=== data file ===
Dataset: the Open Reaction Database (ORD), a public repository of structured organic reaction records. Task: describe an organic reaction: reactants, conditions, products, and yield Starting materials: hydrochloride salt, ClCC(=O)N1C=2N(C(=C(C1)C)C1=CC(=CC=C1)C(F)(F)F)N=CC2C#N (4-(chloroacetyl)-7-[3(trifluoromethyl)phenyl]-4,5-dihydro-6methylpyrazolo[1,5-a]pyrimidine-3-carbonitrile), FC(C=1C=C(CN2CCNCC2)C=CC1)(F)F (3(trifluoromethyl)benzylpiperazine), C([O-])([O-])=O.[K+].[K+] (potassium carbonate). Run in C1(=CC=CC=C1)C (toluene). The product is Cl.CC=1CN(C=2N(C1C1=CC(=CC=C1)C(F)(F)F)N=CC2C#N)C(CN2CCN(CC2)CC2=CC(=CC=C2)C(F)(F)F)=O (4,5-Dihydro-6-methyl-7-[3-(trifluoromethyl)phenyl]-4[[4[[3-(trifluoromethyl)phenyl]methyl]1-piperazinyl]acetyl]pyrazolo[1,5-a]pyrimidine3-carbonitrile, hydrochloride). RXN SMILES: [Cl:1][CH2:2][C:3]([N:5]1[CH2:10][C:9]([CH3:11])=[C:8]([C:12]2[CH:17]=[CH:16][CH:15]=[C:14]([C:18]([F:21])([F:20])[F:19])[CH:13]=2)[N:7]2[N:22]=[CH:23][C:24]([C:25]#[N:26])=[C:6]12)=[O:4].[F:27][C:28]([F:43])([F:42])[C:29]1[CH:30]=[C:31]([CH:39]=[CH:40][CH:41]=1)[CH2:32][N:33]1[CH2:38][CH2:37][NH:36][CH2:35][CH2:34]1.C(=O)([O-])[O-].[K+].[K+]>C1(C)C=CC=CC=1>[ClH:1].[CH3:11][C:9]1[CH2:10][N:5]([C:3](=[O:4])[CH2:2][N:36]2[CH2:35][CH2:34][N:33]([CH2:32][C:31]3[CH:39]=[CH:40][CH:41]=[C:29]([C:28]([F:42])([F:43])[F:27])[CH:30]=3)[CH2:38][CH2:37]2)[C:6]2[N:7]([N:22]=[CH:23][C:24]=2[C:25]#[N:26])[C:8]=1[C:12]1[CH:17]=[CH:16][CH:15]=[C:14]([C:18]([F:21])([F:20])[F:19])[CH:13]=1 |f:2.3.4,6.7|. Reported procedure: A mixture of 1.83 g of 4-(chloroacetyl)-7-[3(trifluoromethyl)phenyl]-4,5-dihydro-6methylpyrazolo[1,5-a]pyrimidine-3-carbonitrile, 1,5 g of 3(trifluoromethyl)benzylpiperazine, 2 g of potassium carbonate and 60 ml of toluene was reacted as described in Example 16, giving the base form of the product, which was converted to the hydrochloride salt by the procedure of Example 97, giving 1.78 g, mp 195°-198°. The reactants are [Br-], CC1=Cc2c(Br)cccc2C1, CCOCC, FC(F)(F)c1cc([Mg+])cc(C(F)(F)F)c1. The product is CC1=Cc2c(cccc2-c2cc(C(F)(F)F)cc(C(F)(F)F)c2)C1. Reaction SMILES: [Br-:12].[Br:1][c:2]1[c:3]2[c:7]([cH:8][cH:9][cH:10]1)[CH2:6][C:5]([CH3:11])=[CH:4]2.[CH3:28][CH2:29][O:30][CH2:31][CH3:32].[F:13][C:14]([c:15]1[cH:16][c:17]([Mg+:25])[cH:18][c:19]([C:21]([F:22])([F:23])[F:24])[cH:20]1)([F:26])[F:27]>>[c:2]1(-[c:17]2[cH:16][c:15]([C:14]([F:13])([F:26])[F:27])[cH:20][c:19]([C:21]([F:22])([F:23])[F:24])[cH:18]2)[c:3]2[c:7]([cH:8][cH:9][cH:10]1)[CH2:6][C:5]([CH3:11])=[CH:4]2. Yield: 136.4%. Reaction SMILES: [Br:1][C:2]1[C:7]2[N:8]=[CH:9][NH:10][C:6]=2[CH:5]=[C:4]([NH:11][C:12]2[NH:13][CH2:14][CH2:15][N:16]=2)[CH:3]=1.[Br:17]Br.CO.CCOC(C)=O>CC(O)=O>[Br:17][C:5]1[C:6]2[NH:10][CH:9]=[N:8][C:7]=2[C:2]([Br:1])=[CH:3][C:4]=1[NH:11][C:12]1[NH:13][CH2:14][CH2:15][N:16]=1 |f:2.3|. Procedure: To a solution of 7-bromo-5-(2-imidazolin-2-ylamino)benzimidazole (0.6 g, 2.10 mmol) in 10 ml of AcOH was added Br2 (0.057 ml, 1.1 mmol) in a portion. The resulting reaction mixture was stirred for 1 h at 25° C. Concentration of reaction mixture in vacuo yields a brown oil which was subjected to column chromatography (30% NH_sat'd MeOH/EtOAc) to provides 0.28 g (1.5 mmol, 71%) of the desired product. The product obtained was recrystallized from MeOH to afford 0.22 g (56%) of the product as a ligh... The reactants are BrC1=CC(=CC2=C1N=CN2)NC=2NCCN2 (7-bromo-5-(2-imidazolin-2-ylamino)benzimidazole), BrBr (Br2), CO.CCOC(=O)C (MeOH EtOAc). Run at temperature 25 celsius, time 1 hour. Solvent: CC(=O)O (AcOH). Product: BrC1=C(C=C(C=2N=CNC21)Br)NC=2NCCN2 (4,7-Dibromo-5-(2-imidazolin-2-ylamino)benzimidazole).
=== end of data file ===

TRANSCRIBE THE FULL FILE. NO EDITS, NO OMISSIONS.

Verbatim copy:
Dataset: the Open Reaction Database (ORD), a public repository of structured organic reaction records. Task: describe an organic reaction: reactants, conditions, products, and yield Starting materials: hydrochloride salt, ClCC(=O)N1C=2N(C(=C(C1)C)C1=CC(=CC=C1)C(F)(F)F)N=CC2C#N (4-(chloroacetyl)-7-[3(trifluoromethyl)phenyl]-4,5-dihydro-6methylpyrazolo[1,5-a]pyrimidine-3-carbonitrile), FC(C=1C=C(CN2CCNCC2)C=CC1)(F)F (3(trifluoromethyl)benzylpiperazine), C([O-])([O-])=O.[K+].[K+] (potassium carbonate). Run in C1(=CC=CC=C1)C (toluene). The product is Cl.CC=1CN(C=2N(C1C1=CC(=CC=C1)C(F)(F)F)N=CC2C#N)C(CN2CCN(CC2)CC2=CC(=CC=C2)C(F)(F)F)=O (4,5-Dihydro-6-methyl-7-[3-(trifluoromethyl)phenyl]-4[[4[[3-(trifluoromethyl)phenyl]methyl]1-piperazinyl]acetyl]pyrazolo[1,5-a]pyrimidine3-carbonitrile, hydrochloride). RXN SMILES: [Cl:1][CH2:2][C:3]([N:5]1[CH2:10][C:9]([CH3:11])=[C:8]([C:12]2[CH:17]=[CH:16][CH:15]=[C:14]([C:18]([F:21])([F:20])[F:19])[CH:13]=2)[N:7]2[N:22]=[CH:23][C:24]([C:25]#[N:26])=[C:6]12)=[O:4].[F:27][C:28]([F:43])([F:42])[C:29]1[CH:30]=[C:31]([CH:39]=[CH:40][CH:41]=1)[CH2:32][N:33]1[CH2:38][CH2:37][NH:36][CH2:35][CH2:34]1.C(=O)([O-])[O-].[K+].[K+]>C1(C)C=CC=CC=1>[ClH:1].[CH3:11][C:9]1[CH2:10][N:5]([C:3](=[O:4])[CH2:2][N:36]2[CH2:35][CH2:34][N:33]([CH2:32][C:31]3[CH:39]=[CH:40][CH:41]=[C:29]([C:28]([F:42])([F:43])[F:27])[CH:30]=3)[CH2:38][CH2:37]2)[C:6]2[N:7]([N:22]=[CH:23][C:24]=2[C:25]#[N:26])[C:8]=1[C:12]1[CH:17]=[CH:16][CH:15]=[C:14]([C:18]([F:21])([F:20])[F:19])[CH:13]=1 |f:2.3.4,6.7|. Reported procedure: A mixture of 1.83 g of 4-(chloroacetyl)-7-[3(trifluoromethyl)phenyl]-4,5-dihydro-6methylpyrazolo[1,5-a]pyrimidine-3-carbonitrile, 1,5 g of 3(trifluoromethyl)benzylpiperazine, 2 g of potassium carbonate and 60 ml of toluene was reacted as described in Example 16, giving the base form of the product, which was converted to the hydrochloride salt by the procedure of Example 97, giving 1.78 g, mp 195°-198°. The reactants are [Br-], CC1=Cc2c(Br)cccc2C1, CCOCC, FC(F)(F)c1cc([Mg+])cc(C(F)(F)F)c1. The product is CC1=Cc2c(cccc2-c2cc(C(F)(F)F)cc(C(F)(F)F)c2)C1. Reaction SMILES: [Br-:12].[Br:1][c:2]1[c:3]2[c:7]([cH:8][cH:9][cH:10]1)[CH2:6][C:5]([CH3:11])=[CH:4]2.[CH3:28][CH2:29][O:30][CH2:31][CH3:32].[F:13][C:14]([c:15]1[cH:16][c:17]([Mg+:25])[cH:18][c:19]([C:21]([F:22])([F:23])[F:24])[cH:20]1)([F:26])[F:27]>>[c:2]1(-[c:17]2[cH:16][c:15]([C:14]([F:13])([F:26])[F:27])[cH:20][c:19]([C:21]([F:22])([F:23])[F:24])[cH:18]2)[c:3]2[c:7]([cH:8][cH:9][cH:10]1)[CH2:6][C:5]([CH3:11])=[CH:4]2. Yield: 136.4%. Reaction SMILES: [Br:1][C:2]1[C:7]2[N:8]=[CH:9][NH:10][C:6]=2[CH:5]=[C:4]([NH:11][C:12]2[NH:13][CH2:14][CH2:15][N:16]=2)[CH:3]=1.[Br:17]Br.CO.CCOC(C)=O>CC(O)=O>[Br:17][C:5]1[C:6]2[NH:10][CH:9]=[N:8][C:7]=2[C:2]([Br:1])=[CH:3][C:4]=1[NH:11][C:12]1[NH:13][CH2:14][CH2:15][N:16]=1 |f:2.3|. Procedure: To a solution of 7-bromo-5-(2-imidazolin-2-ylamino)benzimidazole (0.6 g, 2.10 mmol) in 10 ml of AcOH was added Br2 (0.057 ml, 1.1 mmol) in a portion. The resulting reaction mixture was stirred for 1 h at 25° C. Concentration of reaction mixture in vacuo yields a brown oil which was subjected to column chromatography (30% NH_sat'd MeOH/EtOAc) to provides 0.28 g (1.5 mmol, 71%) of the desired product. The product obtained was recrystallized from MeOH to afford 0.22 g (56%) of the product as a ligh... The reactants are BrC1=CC(=CC2=C1N=CN2)NC=2NCCN2 (7-bromo-5-(2-imidazolin-2-ylamino)benzimidazole), BrBr (Br2), CO.CCOC(=O)C (MeOH EtOAc). Run at temperature 25 celsius, time 1 hour. Solvent: CC(=O)O (AcOH). Product: BrC1=C(C=C(C=2N=CNC21)Br)NC=2NCCN2 (4,7-Dibromo-5-(2-imidazolin-2-ylamino)benzimidazole).